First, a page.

“It seems everything is clicking for him,” Givens said. “We have a chance to be really good on offense. We're just focusing on our camaraderie, our chemistry. We're all so young we just have to accept our responsibility because we know he'll do his job.”
It will take time for young players to mature, but there is some talent.
“We have a chance to be really good on offense,” Givens said. “Everything started clicking for Sam last year. We've been focusing on our camaraderie and our chemistry, areas Sam has done a great job.”
Bradford's primary message has been all 53 players need to buy in.
“Our young guys have to understand that it takes everyone on Sundays to win a football game,” Bradford said. “It's not like someone can take the day off and we'll be fine. It takes all 11 guys on the field doing the right things. To take the next step we have to be more consistent.”
Taking the next step
The Rams are 16-31-1 in the Bradford era.
Remarkably, winning one out of every three games is progress.
The three seasons before St. Louis selected the 2008 Heisman winner, the Rams were 6-42, including 1-15 the year before Bradford arrived.
That 2009 Rams were voted one of the worst 10 teams in the Super Bowl era.
Things are looking up. St. Louis has a playoff-caliber defense, playoff-caliber kicker and playoff-caliber special teams unit, plus a coach with playoff experience.
The key will be how much Bradford and the offense improve.
Making the playoffs in the NFC is a major challenge.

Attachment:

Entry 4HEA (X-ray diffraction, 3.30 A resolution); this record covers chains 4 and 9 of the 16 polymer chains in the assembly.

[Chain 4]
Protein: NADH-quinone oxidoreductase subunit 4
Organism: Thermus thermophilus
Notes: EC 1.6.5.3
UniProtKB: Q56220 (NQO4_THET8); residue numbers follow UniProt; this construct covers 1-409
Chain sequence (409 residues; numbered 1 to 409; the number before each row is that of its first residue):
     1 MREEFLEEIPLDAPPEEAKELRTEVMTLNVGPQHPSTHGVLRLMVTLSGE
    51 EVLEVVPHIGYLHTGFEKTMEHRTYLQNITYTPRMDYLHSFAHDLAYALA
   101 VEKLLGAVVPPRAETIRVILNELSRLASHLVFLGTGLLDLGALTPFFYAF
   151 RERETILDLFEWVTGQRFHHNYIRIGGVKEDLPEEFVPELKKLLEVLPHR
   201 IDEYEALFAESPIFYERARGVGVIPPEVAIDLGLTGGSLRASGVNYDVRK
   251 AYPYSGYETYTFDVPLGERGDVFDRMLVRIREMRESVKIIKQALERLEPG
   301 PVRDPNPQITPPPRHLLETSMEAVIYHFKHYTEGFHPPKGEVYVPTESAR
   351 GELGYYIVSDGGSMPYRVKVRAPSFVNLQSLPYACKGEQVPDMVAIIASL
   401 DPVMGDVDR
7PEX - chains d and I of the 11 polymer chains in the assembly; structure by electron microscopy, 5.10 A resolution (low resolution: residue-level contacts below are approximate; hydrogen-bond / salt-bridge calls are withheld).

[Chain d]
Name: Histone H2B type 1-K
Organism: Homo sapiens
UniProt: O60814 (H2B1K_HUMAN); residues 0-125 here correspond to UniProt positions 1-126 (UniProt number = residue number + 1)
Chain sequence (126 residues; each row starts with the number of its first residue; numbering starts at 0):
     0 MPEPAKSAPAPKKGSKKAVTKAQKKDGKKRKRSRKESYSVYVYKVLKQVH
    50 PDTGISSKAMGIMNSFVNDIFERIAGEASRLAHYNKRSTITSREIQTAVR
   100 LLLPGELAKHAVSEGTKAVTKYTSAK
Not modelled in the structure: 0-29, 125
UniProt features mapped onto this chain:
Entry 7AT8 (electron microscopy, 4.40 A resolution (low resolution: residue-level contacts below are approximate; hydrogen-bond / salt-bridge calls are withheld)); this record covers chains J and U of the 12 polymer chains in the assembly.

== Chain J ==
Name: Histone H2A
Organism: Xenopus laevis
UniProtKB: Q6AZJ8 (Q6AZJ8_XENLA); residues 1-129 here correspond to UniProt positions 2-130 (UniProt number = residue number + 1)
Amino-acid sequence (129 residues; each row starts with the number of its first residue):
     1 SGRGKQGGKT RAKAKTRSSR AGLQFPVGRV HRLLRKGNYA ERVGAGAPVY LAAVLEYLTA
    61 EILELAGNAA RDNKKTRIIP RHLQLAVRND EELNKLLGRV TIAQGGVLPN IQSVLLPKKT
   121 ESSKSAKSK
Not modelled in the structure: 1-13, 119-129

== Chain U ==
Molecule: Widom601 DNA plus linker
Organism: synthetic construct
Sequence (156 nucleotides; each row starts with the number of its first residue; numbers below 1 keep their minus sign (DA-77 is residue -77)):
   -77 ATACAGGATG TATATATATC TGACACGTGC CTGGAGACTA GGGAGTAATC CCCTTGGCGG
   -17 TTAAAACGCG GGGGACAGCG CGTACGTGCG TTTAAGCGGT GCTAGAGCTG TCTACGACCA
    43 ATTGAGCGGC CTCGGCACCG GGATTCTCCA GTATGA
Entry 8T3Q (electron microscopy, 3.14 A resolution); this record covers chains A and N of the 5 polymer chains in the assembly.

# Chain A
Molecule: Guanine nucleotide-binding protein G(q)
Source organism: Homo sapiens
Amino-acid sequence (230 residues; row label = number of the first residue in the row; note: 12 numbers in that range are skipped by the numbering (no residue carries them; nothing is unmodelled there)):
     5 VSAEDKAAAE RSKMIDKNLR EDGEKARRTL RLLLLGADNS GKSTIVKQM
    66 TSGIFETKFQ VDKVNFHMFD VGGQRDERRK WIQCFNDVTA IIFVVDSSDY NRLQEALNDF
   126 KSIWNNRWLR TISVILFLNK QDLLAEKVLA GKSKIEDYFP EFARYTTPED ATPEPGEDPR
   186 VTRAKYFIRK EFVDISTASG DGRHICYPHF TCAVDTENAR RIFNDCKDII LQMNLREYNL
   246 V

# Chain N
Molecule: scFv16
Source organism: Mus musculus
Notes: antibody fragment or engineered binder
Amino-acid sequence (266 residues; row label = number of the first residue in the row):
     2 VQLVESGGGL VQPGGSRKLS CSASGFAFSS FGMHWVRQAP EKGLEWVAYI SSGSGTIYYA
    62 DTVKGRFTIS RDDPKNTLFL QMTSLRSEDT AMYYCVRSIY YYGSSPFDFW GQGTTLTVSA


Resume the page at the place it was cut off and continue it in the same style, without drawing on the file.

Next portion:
Most prognosticators have the 49ers, Seahawks, Packers, Bears, Vikings, Falcons, Saints, Redskins, Cowboys and Giants as the 10 teams fighting for six NFC playoff berths. But most agree the Buccaneers, Lions and Rams could be surprise contenders, like Minnesota a year ago.
This isn't a make-or-break year for Bradford and the Rams' offense. But it is the year marked improvement is a realistic expectation compared to the Rams averaging just 16.1 points a game in the Bradford era.
“You can kind of see a growth altogether with really the whole ‘O,'” Laurinaitis said. “It's exciting to see what they're doing to us. Quite frankly, they've done it to us all the way back to OTAs.”
For a change, Bradford and the offense have enough firepower to impact games. But when someone suggested this could be a make-or-break year for Bradford and the offense, Fisher didn't bite.
“It's just the next year,” Fisher told the St. Louis Post-Dispatch. “He's a young quarterback with a great future ahead of him. So that (make-or-break) isn't the way we look at it.”
Bradford, who turns 26 in November, knows about the buzz. He embraces the pressure that comes with signing a six-year, $78 million deal that will average $15 million a season the next three years. But similar to his head coach, Bradford takes a day-to-day approach.
“The challenge for me is to build on last season,” Bradford said. “I'm really excited. Obviously having that consistency in any business is the key to the success. It's going to be a good year. I'm really excited. All the guys with me are excited as well.”